|By K Raveendran| India has raised tax rates on petrol and diesel, taking advantage of falling oil prices to bolster government revenues, which will help Narendra Modi’s government to tough fiscal deficit targets.
The move has disappointed even the most ardent Modi fans, who would have expected the government to take advantage of the falling oil prices to reduce retail prices of petrol and diesel. But a deeper examination of the issue reveals that Modi may have resisted the appeal of a populist move to opt for a more prudent alternative.
In fact, the Modi government has followed other similarly placed economies, including China, which have used the opportunity to raise fuel taxes while some others such as Indonesia have selected the easier option of cutting subsidies.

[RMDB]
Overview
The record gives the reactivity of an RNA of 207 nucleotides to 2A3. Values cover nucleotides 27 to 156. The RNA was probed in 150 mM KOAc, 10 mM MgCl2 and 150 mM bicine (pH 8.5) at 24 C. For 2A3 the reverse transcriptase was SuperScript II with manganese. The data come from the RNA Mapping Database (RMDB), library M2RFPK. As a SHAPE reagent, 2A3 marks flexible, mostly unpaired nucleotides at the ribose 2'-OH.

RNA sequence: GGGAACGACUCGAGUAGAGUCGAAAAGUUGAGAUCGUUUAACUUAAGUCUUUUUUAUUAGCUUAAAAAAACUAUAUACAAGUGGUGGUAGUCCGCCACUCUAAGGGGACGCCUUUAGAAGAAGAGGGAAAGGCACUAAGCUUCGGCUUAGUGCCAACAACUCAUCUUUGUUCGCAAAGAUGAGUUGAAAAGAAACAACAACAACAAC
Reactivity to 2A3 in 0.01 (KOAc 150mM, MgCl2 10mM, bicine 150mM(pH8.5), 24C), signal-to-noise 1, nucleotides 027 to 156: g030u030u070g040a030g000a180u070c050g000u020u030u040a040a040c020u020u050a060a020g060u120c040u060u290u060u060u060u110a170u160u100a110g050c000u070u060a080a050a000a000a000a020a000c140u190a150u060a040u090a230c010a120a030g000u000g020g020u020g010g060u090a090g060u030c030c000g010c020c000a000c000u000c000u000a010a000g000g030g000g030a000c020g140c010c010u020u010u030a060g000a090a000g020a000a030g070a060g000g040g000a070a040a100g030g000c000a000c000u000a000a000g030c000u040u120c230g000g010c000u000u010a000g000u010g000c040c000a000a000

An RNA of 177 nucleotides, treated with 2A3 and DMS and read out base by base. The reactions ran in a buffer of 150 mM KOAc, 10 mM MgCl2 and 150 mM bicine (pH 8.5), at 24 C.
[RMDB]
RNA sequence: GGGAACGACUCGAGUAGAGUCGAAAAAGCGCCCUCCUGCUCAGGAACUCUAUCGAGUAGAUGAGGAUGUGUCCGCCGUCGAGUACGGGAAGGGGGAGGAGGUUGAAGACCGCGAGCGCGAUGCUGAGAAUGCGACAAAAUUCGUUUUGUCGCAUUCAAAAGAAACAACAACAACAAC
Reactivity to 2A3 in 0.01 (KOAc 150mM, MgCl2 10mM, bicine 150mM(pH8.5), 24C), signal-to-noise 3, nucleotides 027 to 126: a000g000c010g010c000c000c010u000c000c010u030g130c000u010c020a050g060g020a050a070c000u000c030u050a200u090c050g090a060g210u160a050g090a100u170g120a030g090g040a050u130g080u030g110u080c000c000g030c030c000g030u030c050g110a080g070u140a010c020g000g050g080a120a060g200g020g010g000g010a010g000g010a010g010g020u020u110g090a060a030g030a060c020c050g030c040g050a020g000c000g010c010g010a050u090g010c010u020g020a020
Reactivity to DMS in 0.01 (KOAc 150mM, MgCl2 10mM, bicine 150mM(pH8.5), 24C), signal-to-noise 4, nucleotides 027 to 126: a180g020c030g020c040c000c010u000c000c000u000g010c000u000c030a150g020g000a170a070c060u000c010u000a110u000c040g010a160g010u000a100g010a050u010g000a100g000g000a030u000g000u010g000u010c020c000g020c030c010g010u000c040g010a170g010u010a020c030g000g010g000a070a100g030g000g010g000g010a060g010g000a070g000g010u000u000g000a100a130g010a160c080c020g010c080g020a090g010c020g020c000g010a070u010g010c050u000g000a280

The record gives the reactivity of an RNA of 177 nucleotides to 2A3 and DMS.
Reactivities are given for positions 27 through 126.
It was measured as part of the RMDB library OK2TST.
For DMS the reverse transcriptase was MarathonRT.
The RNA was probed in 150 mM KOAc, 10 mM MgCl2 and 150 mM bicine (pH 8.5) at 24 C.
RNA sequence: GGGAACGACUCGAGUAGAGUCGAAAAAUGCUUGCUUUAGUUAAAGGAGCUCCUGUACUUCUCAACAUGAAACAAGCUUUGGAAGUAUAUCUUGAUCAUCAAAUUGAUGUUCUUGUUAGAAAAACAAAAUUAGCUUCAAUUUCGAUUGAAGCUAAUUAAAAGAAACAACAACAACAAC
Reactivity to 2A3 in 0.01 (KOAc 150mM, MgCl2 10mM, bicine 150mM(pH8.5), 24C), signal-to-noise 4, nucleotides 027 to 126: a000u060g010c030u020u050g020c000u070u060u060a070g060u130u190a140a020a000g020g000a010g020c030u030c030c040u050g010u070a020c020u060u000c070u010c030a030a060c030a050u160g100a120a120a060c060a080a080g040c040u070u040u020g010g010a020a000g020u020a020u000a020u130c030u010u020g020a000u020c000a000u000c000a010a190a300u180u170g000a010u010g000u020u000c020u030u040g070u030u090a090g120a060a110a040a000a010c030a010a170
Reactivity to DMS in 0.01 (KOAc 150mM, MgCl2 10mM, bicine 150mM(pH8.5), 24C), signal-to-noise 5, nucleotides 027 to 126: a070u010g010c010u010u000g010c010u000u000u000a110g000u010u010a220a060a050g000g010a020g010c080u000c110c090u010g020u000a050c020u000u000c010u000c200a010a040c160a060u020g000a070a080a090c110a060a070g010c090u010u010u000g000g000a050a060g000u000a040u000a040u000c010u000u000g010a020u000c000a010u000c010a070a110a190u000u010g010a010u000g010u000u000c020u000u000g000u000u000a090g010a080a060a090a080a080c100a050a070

Observers point out how higher fuel taxes constitute a sensible fiscal strategy as it raises revenue, encourages energy efficiency and, in the longer term, help the overall economy.
India spends some $23 billion a year on subsidising petrol and diesel, a major part of which goes to the benefit of the wealthy. Cheaper fuel, for all practical purposes, end up subsidizing the middle and upper classes, who can afford to pay higher prices.
So, the Modi government can be credited with a pragmatic as well as sensible move, irrespective of the immediate negative reaction